VW says no to Nardo
Volkswagen canceled plans to build the 300kph, 600hp Nardo super-sports car.
The Nardo, based on the high-performance W12 Coupe concept seen at the October 2001 Tokyo auto show, was due for launch in 2004. VW planned to produce just 150 units in the first full year of production.
A running version of the W12 Coupe set a 24-hour world speed record, averaging 297kph at the Nardo test track in Italy.
VW said it would be too expensive to produce the Nardo, and that it would be difficult to position the model within the VW group. Three other VW brands - Audi, Bugatti and Lamborghini - are also working on high-end sports cars.
VW's super-economical '1-liter' car, unveiled in April, is also unlikely to enter volume production. But technology used in the prototype, such as the crankshaft generator by ZF Sachs and the lightweight systems, will appear in future VW models.
206 CC leads in France
The Peugeot 206 Coupe Convertible is the top-selling cabriolet model in France, claiming 65 percent of the segment in the first quarter.
Peugeot sold 5,526 206 CCs in France from January to March. The Renault Megane was a distant second with 5.5 percent of the segment, followed by the Smart cabriolet with 3.5 percent.
- Sylviane de Saint-Seine
Saab's sedan challenge
The new Saab 9-3, due in September, will first appear in sedan form. The current 9-3 is only available as a hatchback or a convertible.
Mikael Eliasson, Saab's head of global sales and marketing, said the move would enable the 9-3 to compete more aggressively with the BMW 3 series. The 3 series has no hatchback derivative in its lineup, apart from the small Compact model.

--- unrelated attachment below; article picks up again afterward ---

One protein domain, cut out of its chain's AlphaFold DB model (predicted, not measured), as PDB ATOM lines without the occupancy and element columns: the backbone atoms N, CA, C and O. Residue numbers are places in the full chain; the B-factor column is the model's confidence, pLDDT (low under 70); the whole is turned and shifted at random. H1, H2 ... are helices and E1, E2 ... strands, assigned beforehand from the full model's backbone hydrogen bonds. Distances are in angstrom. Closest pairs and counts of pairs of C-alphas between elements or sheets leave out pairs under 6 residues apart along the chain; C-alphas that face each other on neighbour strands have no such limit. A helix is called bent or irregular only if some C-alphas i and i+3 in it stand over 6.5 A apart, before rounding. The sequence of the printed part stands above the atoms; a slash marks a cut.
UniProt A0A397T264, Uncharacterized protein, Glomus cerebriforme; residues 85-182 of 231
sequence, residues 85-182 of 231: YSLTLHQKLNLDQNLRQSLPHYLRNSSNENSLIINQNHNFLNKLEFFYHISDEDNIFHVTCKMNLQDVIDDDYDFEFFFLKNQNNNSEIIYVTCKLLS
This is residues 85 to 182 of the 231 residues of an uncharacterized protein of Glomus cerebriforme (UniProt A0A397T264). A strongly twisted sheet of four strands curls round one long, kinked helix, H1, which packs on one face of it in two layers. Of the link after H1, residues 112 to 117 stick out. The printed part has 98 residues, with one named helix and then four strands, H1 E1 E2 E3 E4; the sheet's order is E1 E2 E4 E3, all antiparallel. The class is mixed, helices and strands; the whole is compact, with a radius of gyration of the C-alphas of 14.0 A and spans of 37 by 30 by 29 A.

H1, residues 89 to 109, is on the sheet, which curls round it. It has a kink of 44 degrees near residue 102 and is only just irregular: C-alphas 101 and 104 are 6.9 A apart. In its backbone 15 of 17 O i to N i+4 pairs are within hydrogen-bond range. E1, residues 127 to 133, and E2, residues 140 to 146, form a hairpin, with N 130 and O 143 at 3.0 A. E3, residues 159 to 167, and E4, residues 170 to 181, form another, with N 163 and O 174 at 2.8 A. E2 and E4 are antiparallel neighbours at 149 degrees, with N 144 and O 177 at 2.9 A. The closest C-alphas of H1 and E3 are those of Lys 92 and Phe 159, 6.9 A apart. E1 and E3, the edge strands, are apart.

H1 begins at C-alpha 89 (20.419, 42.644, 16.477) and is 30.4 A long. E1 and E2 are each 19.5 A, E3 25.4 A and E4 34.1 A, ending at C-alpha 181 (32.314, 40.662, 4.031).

The 9-3 makes its debut at the Paris auto show in September and goes on sale shortly afterward. It is based on General Motors' Epsilon platform, which also underpins the latest Opel Vectra.
Saab said the initial sedan would be followed by a convertible, a station wagon and then the all-wheel-drive 9-3X crossover vehicle.
- Julie Cantwell
New 9-3 will make its debut in Paris.
2 execs join foundation
The chairmen of two major European companies have joined the six-member board of the foundation set up by Renault and Nissan in the Netherlands to protect against hostile takeover bids.
Morris Tabaksblat, chairman of Anglo-Dutch publisher Reed Elsevier, and Pierre Bilger, head of French power and transport equipment company Alstom, joined the board of the foundation, Renault-Nissan BV.
Tabaksblat and Bilger belonged to an international advisory board that was set up when the alliance was formed in 1999. Renault named them to the new foundation's board. They will be joined by two nominees from Nissan and the chairmen of Renault and Nissan.
The creation of the foundation coincides with the French government reducing its stake in Renault. The state owns around 27 percent of Renault, which means it cannot now protect the carmaker against a hostile raid. The state owned a 43.8 percent stake at the end of 2001. Renault does not rule out a further reduction in the future.
- Sylviane de Saint-Seine